Revolving Letter of Credit

A revolving letter of credit allows buyers to make a number of transactions within a guaranteed period, guaranteeing payment for each. 

Traveler’s Letter of Credit

A traveler’s letter of credit is a document banks give to travelers in foreign countries. The person can use the document to get money from foreign banks in the local currency.Recommended: Guide to International Banking

Confirmed Letter of Credit

A confirmed letter of credit usually comes from the seller’s bank. It guarantees that the seller will still get paid even if the buyer and the buyer’s bank default. 

What Are the Advantages of a Letter of Credit?

The advantages to using a letter of credit include: 

Reduces Risk

A letter of credit makes it highly likely that a seller will be paid for their goods and services because payment is guaranteed by the issuing bank. Risk reduction helps businesses to forge new relationships with each other by helping reduce an important barrier to entry to doing business together.

Outline Terms of the Deal

The letter of credit outlines in detail the goods the buyer is purchasing and the terms of payment for the seller, including amount, time, and delivery method. 

Provide Security for Buyer and Seller

Payment is made securely between the buyer’s and the seller’s banks. Neither party has to worry about making the transaction themselves. Sellers may borrow against the guarantee of payment to provide the capital they need to fulfill the borrower’s order.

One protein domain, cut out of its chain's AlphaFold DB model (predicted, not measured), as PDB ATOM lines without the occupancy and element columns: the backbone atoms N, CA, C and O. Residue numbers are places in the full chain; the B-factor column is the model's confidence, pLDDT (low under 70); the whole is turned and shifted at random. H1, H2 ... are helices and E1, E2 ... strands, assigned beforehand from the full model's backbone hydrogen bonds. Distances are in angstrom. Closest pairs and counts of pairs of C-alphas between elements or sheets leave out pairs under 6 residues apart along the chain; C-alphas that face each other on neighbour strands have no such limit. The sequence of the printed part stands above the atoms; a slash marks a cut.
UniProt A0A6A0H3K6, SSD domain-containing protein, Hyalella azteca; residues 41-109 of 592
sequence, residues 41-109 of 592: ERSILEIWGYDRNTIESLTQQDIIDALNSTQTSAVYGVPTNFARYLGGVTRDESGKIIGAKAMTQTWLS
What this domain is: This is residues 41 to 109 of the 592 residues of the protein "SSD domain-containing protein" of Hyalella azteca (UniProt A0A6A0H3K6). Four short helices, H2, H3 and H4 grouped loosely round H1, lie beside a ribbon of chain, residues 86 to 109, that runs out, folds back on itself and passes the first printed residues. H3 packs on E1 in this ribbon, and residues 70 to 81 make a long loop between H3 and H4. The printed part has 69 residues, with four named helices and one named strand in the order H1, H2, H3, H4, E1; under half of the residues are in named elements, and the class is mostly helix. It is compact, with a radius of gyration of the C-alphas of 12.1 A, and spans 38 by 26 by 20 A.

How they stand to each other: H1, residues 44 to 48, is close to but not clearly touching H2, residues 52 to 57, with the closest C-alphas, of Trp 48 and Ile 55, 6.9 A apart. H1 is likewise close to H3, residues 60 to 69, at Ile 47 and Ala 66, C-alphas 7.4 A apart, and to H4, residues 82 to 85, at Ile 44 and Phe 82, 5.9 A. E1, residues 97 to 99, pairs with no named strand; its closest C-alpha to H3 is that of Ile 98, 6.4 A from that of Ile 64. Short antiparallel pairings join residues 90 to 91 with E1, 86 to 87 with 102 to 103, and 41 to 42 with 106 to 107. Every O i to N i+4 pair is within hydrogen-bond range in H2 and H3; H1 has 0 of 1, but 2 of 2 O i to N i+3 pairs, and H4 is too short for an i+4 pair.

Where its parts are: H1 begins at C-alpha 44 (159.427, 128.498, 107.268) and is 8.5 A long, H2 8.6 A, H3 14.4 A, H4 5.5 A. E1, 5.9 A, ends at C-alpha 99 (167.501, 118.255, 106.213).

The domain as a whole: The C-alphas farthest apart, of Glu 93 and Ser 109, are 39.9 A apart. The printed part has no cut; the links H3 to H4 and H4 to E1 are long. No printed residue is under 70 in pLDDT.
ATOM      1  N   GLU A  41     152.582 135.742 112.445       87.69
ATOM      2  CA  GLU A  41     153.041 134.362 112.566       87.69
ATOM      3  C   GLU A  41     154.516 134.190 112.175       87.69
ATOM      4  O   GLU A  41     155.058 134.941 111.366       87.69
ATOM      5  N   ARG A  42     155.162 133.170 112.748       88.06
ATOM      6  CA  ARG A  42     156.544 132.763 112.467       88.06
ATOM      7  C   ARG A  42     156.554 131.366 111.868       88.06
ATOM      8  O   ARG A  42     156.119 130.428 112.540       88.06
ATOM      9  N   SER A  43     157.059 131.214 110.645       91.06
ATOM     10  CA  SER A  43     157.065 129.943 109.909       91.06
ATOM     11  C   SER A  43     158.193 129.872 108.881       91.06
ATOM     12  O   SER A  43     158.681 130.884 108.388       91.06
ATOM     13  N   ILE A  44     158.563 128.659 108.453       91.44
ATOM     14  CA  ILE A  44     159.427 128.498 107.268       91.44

What Are the Disadvantages of a Letter of Credit?

Despite the benefits listed above, there are drawbacks to consider before applying for a letter of credit.

Banks Charge a Fee

The fees banks charge to issue the letter of credit can increase the cost of doing business. Recommended: Guide to Savings Account Fees and Costs

Increased Transaction Times

It takes time for banks to prepare letters of credit, which could add days to the total transaction time. 

Banks May Require Collateral

Banks may require buyers to put up collateral to guarantee the sale. This may be money held in an account with the bank or other items of value. 

When You should Use a Letter of Credit

You may want to use a letter of credit when entering into a new business relationship, especially one overseas. A letter of credit provides security to both the buyer and seller, which is helpful when conducting new business or business from afar.

The Takeaway

A letter of credit can be a useful tool for importers and exporters to minimize their credit risk and build trust. At the same time, it’s important to weigh the potential disadvantages, including increased costs, against these benefits. To carry out a transaction using a letter of credit, buyers and sellers will each need a relationship with a bank. The buyer will need an account where money can be held to pay the seller, and the seller will need an account where money can be deposited when the transaction is complete. Lantern can help you compare interest rates, fees, and account minimums for high-interest savings accounts from top providers across the county.Explore high-interest savings accounts with Lantern by SoFi.

Frequently Asked Questions

How much does it cost to get a letter of credit?
What is the risk of a letter of credit?
Do letters of credit count as debt?
Photo credit: iStock/MangoStar_Studio

About the Author

Austin Kilham

Austin Kilham

Austin Kilham is a writer and journalist based in Los Angeles. He focuses on personal finance, retirement, business, and health care with an eye toward helping others understand complex topics.